Inside T1TAN Studio’s Debut Collection Launch at Fred Segal
It’s a Thursday night, and inside the ivy-covered Fred Segal on Sunset Boulevard, there’s a small, stylish celebration brewing. Tequila-infused cocktails flow freely, and tacos are freshly made just around the corner. The mood is relaxed, even with the music thumping so loudly I can practically feel it pulsing through my chest. Everyone’s here to toast this year’s Season Zero design contest winner: T1TAN Studio.
Fred Segal is no stranger to new names in the industry. For the 60-plus years that the fashion landmark has existed, it has been offering retail support to young talent and smaller, independent boutiques within its expansive spaces. Over those years, the name has become almost synonymous with the look of West Coast style. Come here for all the coolest, up-and-coming new labels — cool, like T1TAN Studio. But also, deeply relevant.
Born in Zambia, raised in Queens and based in Brooklyn, founder and designer Madelen Nyau has a conceptual approach to fashion that aligns closely with science and psychology, with a penchant for clean lines and sophisticated tailoring. Every garment is a piece of storytelling, a material exploration of the world around her, rife for creative repurposing.
Although her brand lives in a universe dotted with planets awaiting discovery, this particular collection is inspired by something closer to earth — no, even closer than that. “What inspired my collection was learning to evaluate my own personal space,” says Nyau, who’s decked out in a billowing, tiered plaid skirt from another New York-based brand, Vaquera. Transitioning from working in a studio environment post-graduation from Pratt Institute, Nyau had to adapt to making garments in her own room, plucking inspiration from the objects around her.
One particular muse: an Ikea chair with a clear body that floats on a steel leg frame. She began chewing on its form, its relationship to the human body. She noticed shifts in her posture, productivity, and focus. “I illustrated how I wanted it to make me feel,” she tells me. “It’s more about how can I force my physical body into being more disciplined and focus more like I would at an institution?”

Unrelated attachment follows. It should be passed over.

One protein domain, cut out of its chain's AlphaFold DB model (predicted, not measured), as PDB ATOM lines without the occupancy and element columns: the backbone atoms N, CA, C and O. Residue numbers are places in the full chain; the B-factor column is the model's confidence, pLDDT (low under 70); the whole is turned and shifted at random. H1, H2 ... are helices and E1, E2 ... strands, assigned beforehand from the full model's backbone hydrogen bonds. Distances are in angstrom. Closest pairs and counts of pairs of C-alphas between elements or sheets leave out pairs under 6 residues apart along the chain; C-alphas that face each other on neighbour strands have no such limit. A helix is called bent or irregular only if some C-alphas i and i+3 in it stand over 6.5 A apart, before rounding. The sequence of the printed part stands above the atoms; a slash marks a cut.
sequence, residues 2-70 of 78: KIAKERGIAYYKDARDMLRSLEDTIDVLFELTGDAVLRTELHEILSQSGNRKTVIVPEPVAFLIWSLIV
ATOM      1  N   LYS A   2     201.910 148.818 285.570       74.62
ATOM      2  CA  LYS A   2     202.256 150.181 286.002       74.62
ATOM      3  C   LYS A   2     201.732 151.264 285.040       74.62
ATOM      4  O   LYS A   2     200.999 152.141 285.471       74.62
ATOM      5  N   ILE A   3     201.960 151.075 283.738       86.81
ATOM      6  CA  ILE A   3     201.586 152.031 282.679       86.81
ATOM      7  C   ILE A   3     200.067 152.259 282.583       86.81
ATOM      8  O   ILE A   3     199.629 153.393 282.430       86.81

The anatomy of the work chair is mirrored in her garments; oversized tops take the shape of the furniture’s tapered back, and wide-legged pants subtly hide seams modeled after the silhouette of its seat. Comprising 12 pieces, the collection also features some terrific pieces: a sunflower-yellow crochet top, a mint-green skirt, and a loose, bubblegum-pink pleated dress. Get a closer look, and you’ll see that the garments are mostly de-gendered, reflecting Nyau’s own set of aesthetic codes. “I wear a lot of unisex clothing, and I like to be very comfortable,” she says.
I particularly love T1TAN Studio’s intarsia knits: a fiery, sunset-hued crop top and a green-blue oversized sweater vest with just the right amount of boxiness to it. I’m immediately drawn to their colorful, optimistic identity. Between my fingers, the material feels substantial, while still boasting a soft and casual wearability. Everything, Nyau tells me, is made from donated yarn. “I didn’t purchase any new materials,” she says.
This feels especially relevant now as we, as consumers, are paying more and more attention to what’s on our clothing labels. No longer do we only want clothes that are inspired, stylish and trend-driven; we also expect promises of better, more sustainable practices from the brands we buy from. Nyau is certainly pushing those words into action, while giving way to more fluid ways of dressing. And to think it all started with a chair.
Photography by Mari Makatsaria and Jacquex Frankel.
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